Mitsubishi Diamante Auto Shipping Costs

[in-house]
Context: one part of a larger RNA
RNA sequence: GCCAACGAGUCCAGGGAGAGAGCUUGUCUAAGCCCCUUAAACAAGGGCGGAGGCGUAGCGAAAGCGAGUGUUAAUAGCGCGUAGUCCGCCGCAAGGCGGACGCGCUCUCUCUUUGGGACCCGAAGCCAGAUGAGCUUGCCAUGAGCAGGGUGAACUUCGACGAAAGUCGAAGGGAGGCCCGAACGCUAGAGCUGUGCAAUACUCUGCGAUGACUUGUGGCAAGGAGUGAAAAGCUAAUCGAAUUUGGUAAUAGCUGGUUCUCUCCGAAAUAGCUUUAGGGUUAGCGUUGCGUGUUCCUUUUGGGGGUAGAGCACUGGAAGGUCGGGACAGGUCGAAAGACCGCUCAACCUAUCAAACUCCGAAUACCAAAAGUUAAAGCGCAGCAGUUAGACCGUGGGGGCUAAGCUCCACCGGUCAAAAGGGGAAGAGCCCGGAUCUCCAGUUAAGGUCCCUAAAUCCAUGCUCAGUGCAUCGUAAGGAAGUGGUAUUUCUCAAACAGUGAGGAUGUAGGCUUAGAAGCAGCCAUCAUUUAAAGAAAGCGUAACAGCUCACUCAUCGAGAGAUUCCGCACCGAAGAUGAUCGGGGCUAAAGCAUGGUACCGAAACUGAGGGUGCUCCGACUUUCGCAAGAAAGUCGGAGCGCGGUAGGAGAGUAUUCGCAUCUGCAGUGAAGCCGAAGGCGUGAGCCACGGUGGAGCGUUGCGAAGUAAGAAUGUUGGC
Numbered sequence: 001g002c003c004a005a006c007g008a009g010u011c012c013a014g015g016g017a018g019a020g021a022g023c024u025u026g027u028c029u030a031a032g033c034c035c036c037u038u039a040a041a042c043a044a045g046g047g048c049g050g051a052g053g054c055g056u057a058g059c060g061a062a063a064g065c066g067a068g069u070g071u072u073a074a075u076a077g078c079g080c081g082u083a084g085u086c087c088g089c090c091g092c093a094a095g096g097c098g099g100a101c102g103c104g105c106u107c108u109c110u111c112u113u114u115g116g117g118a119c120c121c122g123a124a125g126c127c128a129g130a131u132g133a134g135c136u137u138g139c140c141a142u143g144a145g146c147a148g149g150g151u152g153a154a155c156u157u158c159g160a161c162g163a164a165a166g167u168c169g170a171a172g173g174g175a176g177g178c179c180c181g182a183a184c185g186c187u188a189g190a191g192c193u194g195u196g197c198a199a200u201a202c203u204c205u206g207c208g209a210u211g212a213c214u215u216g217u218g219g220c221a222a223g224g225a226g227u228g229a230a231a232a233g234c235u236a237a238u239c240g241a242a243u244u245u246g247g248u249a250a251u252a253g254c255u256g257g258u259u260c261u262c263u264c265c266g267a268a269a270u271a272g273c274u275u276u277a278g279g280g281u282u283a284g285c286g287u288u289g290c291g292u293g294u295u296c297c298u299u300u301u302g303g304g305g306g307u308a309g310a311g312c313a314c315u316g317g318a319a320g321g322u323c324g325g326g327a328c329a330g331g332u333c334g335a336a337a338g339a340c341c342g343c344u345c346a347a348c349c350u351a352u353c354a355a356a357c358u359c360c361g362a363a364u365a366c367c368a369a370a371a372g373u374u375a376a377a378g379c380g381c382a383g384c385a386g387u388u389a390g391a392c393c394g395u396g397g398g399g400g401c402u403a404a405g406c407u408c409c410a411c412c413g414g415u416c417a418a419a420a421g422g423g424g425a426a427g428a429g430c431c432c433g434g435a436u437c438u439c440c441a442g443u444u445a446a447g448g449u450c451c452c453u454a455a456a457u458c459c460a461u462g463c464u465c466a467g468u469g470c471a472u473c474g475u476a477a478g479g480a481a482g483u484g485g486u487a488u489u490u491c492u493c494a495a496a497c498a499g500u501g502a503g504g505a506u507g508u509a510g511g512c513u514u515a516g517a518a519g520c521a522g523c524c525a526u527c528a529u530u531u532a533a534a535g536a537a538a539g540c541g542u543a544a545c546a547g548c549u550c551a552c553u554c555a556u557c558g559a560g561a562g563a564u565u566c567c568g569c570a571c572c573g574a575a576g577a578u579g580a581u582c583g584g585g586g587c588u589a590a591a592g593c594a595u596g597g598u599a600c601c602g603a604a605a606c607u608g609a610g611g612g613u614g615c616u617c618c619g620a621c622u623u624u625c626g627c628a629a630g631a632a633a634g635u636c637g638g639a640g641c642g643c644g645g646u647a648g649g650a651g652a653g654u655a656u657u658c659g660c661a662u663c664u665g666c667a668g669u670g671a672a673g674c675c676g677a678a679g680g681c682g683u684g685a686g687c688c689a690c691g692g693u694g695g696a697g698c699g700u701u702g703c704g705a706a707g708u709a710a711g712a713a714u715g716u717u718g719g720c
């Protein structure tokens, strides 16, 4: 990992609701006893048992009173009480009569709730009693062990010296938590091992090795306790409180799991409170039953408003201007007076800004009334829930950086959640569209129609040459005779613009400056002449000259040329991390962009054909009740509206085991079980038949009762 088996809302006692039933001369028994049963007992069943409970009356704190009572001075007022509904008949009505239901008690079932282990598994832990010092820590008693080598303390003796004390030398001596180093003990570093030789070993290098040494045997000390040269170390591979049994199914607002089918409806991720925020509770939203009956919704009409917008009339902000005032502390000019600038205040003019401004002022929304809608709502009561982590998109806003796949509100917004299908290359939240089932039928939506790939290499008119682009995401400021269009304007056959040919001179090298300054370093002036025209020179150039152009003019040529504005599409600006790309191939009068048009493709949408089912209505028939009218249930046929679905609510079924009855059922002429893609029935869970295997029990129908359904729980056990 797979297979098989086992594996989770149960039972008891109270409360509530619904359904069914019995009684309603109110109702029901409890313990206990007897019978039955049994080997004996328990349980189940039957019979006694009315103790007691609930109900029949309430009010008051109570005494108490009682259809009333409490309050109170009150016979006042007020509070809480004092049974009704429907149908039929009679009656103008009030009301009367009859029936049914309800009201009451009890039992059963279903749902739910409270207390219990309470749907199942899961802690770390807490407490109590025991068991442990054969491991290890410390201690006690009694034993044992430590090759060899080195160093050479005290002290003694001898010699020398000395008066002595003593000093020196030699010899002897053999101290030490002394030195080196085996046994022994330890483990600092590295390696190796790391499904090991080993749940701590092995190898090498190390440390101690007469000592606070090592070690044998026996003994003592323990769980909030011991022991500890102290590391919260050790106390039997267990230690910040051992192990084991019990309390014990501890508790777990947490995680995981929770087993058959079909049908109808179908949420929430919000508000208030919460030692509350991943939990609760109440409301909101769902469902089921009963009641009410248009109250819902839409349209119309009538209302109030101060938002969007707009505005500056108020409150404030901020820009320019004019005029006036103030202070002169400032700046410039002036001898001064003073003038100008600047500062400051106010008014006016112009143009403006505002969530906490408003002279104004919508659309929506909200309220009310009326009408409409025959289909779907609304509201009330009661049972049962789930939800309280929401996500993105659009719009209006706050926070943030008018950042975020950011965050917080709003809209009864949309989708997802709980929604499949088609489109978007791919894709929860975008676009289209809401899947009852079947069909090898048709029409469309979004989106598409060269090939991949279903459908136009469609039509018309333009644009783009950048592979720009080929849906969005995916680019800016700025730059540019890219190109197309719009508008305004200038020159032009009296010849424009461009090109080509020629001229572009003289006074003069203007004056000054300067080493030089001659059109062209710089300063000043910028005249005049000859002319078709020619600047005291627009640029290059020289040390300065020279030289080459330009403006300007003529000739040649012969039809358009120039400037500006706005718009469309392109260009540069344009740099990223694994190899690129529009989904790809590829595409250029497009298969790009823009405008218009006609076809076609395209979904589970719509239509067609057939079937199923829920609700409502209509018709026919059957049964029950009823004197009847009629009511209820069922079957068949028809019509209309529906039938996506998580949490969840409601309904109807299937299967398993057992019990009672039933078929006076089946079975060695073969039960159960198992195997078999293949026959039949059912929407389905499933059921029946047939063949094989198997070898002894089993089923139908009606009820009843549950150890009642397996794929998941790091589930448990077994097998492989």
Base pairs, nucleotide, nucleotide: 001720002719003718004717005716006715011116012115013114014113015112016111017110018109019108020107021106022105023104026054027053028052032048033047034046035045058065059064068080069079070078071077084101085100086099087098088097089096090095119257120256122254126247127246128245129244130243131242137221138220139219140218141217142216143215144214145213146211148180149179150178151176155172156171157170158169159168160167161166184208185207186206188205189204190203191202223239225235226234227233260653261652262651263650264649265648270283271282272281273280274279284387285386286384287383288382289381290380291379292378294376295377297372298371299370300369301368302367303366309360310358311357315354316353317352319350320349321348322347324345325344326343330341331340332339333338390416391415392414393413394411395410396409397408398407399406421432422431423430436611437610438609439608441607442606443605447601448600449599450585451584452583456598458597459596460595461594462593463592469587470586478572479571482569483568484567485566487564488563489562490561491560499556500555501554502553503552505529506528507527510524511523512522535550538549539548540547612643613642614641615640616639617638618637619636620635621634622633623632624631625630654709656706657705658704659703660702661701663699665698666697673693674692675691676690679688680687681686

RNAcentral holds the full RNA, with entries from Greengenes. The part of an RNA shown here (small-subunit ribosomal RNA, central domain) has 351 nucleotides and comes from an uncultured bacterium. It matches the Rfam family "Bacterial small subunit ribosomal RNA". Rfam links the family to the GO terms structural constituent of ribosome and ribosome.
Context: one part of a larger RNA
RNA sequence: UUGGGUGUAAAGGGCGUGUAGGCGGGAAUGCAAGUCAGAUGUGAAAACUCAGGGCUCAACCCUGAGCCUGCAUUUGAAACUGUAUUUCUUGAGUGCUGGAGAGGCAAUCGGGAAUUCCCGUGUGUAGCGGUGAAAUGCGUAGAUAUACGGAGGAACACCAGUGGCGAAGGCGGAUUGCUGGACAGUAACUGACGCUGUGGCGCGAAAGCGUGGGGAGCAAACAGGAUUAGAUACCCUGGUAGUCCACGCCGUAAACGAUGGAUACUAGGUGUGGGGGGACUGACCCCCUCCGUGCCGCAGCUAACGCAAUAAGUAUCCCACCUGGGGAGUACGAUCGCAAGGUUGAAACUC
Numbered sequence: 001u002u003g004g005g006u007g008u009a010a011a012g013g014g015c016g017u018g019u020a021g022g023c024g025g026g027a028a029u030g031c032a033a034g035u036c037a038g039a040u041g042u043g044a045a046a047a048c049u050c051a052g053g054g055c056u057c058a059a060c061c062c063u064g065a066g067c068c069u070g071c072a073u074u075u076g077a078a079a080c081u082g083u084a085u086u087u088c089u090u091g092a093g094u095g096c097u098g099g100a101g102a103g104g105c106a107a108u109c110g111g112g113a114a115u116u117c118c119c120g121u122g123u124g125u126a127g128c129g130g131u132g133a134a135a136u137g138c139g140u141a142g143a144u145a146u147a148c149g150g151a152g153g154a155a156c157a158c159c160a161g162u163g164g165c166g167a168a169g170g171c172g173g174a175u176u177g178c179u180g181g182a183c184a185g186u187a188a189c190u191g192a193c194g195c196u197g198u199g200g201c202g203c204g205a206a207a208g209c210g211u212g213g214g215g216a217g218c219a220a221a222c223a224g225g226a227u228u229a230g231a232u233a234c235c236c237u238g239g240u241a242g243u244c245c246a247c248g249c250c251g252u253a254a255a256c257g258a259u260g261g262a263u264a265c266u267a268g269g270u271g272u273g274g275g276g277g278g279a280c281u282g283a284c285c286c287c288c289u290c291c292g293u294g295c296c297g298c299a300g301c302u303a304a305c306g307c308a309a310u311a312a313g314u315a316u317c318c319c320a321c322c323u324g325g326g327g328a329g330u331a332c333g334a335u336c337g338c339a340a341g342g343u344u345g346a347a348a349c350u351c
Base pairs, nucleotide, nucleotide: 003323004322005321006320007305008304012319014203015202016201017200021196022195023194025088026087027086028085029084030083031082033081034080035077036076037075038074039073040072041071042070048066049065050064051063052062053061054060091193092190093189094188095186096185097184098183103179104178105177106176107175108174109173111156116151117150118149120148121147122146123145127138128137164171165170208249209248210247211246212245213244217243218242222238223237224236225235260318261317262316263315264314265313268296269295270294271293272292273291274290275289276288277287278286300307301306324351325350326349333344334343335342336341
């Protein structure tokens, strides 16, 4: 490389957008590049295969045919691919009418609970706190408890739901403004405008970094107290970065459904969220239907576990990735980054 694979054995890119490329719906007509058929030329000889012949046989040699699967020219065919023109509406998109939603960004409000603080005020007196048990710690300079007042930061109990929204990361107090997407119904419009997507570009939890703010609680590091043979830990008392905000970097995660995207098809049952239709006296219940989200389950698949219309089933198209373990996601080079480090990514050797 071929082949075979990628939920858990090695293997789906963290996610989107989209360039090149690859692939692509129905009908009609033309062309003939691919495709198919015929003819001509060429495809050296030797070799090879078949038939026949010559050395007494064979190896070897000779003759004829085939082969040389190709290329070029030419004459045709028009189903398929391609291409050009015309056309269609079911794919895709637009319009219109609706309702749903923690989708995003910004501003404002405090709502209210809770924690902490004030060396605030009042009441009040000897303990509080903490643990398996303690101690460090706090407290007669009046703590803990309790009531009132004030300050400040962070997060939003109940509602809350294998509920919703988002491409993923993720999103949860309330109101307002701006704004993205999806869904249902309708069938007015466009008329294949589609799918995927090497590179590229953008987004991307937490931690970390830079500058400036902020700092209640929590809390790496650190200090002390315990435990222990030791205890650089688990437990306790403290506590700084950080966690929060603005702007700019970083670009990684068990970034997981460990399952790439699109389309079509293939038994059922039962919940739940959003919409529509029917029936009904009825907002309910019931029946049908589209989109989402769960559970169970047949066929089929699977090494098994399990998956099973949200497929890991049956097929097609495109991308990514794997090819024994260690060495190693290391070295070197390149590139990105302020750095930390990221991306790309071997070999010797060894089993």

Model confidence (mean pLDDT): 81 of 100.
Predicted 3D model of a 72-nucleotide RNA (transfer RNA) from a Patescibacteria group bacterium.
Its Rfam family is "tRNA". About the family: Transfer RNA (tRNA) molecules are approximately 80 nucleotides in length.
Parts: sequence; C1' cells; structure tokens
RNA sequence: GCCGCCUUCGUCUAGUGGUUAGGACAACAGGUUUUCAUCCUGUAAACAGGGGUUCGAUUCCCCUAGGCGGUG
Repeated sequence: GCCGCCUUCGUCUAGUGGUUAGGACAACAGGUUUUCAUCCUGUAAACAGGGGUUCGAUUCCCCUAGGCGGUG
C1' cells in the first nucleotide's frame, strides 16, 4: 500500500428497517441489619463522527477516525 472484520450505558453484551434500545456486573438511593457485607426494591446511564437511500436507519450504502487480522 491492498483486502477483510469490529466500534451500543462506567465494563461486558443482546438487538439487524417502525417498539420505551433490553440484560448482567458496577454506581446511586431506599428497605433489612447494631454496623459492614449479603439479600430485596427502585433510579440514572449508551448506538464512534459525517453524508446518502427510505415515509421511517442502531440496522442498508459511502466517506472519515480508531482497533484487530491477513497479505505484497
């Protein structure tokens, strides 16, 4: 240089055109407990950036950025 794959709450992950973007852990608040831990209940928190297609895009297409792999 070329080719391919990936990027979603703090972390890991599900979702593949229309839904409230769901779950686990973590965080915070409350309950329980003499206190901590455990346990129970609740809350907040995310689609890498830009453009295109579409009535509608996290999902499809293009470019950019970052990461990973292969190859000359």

Most interesting, there have been rumors that the Diamante was either not meant as a Japanese release, or that it might have been intended as a low-volume model. The reason for the debate is that until 1989, the width of the vehicle was a fundamental indication of the taxation class. The Diamante, however, being that it was wider than the 1700 mm break, would have suffered a huge tax penalty greater than its rivals. Most models were being designed to be just under limit. At the time though, Mitsubishi's image was also taken as less than ideal for the marketing of a luxury vehicle. This was a result of the fact that its most expensive model at the time was the Debonair. This model was seen as a company car project for Mitsubishi executives. Nevertheless, the Mitsubishi Diamante was first released to the public at the Tokyo Motor Show in 1989, and indeed it went on sale in Japan in May 1990. It ended up becoming the second generation Magna, which replaced the 1983 Galant Sigma. However, the tax situation had changed by 1989, and the Diamante became the surprise hit of 1990. As Japan's economy was entering a bubble, many private car owners were looking for an executive car in a market that had very few new models that year. The Diamante was a four-door hardtop and only five months after its launch, Mitsubishi also introduced the Sigma. The new models were different from the Diamante with a slightly taller roofline. The second generation of the Diamante was later introduced in Japan in January 1995. The car was again marginally larger with improved headroom. On June 15, 2005, Mitsubishi announced it would stop production on the larger sedans within Japan by December; this included both the Diamante and the Galant.